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A group of vultures is called a kettle, committee or wake. The term kettle refers to vultures in flight, while committee refers to vultures resting on the ground or in trees. Wake is reserved for a group of vultures that are feeding.

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There was one Black Vulture with six Turkey Vultures.

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Cornell Lab of Ornithology…

With sooty black plumage, a bare black head, and neat white stars under the wingtips, Black Vultures are almost dapper. Whereas Turkey Vultures are lanky birds with teetering flight, Black Vultures are compact birds with broad wings, short tails, and powerful wingbeats. The two species often associate: the Black Vulture makes up for its poor sense of smell by following Turkey Vultures to carcasses. Highly social birds with fierce family loyalty, Black Vultures share food with relatives, feeding young for months after they’ve fledged.

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Black vulture pair feeding on a mule deer, John James Audubon, via Wikipedia.

American naturalist William Bartram wrote of the black vulture in his 1792 book Bartram’s Travels, calling it Vultur atratus “black vulture” or “carrion crow”. The common name “vulture” is derived from the Latin word vulturus, which means “tearer” and is a reference to its feeding habits. The species name, ātrātus, means “clothed in black,” from the Latin āter ‘dull black’.

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A Turkey Vulture, Cathartes aura.

Cathartes means “purifier” and is the Latinized form from the Greek kathartēs/καθαρτης. Is aura from aureus “golden” or Aura, the Greek goddess of the breeze?

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Grasping the tree with its dark pink, clawed foot.

I have noticed Black Vultures here in Florida year-round, maybe more of them in winter, but I think the Turkey Vultures are here mainly in winter. They benefit from each other: the Turkey Vulture smells and locates the carrion and the Black Vulture has a stronger beak to start the tearing.

And they benefit us too.

National Geographic: Vultures Are Revolting. Here’s Why We Need to Save Them.

THE VULTURE MAY be the most maligned bird on the planet, a living metaphor for greed and rapaciousness. Leviticus and Deuteronomy classify vultures as unclean, creatures to be held in abomination by the children of Israel. In his diary during the voyage of H.M.S. Beagle in 1835, Charles Darwin called the birds “disgusting,” with bald heads “formed to wallow in putridity.” Among their many adaptations to their feculent niche: the ability to vomit their entire stomach contents when threatened, the better to take quick flight.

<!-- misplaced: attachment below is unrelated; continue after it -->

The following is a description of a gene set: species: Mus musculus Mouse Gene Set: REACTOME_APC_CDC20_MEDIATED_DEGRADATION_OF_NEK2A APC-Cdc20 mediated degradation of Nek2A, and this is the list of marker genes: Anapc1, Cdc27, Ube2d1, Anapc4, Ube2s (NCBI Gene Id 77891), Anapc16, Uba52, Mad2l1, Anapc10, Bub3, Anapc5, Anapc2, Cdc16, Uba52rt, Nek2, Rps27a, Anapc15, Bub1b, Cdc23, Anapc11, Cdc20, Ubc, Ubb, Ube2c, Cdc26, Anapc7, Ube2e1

Revolting? Perhaps. But vultures are hardly without redeeming values. They don’t (often) kill other animals, they probably form monogamous pairs, and we know they share parental care of chicks, and loaf and bathe in large, congenial groups. Most important, they perform a crucial but massively underrated ecosystem service: the rapid cleanup, and recycling, of dead animals. By one estimate, vultures either residing in or commuting into the Serengeti ecosystem during the annual migration—when 1.3 million white-bearded wildebeests shuffle between Kenya and Tanzania—historically consumed more meat than all mammalian carnivores in the Serengeti combined. And they do it fast. A vulture can wolf more than two pounds of meat in a minute; a sizable crowd can strip a zebra—nose to tail—in 30 minutes. Without vultures, reeking carcasses would likely linger longer, insect populations would boom, and diseases would spread—to people, livestock, and other wild animals.

Thanks, clean-up crew.

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Pink hibiscus blooming today, on the first day of 2018, in our front yard. The flowers only last a day or so.

First bird of the year, in years past…

2015 (NH): The sometimes dazed but indefatigably diligent downy woodpecker.

2016 (NH): Northern cardinal in the snow.

2017 (FL): Grackles running around at the gas station.

Happy 2018!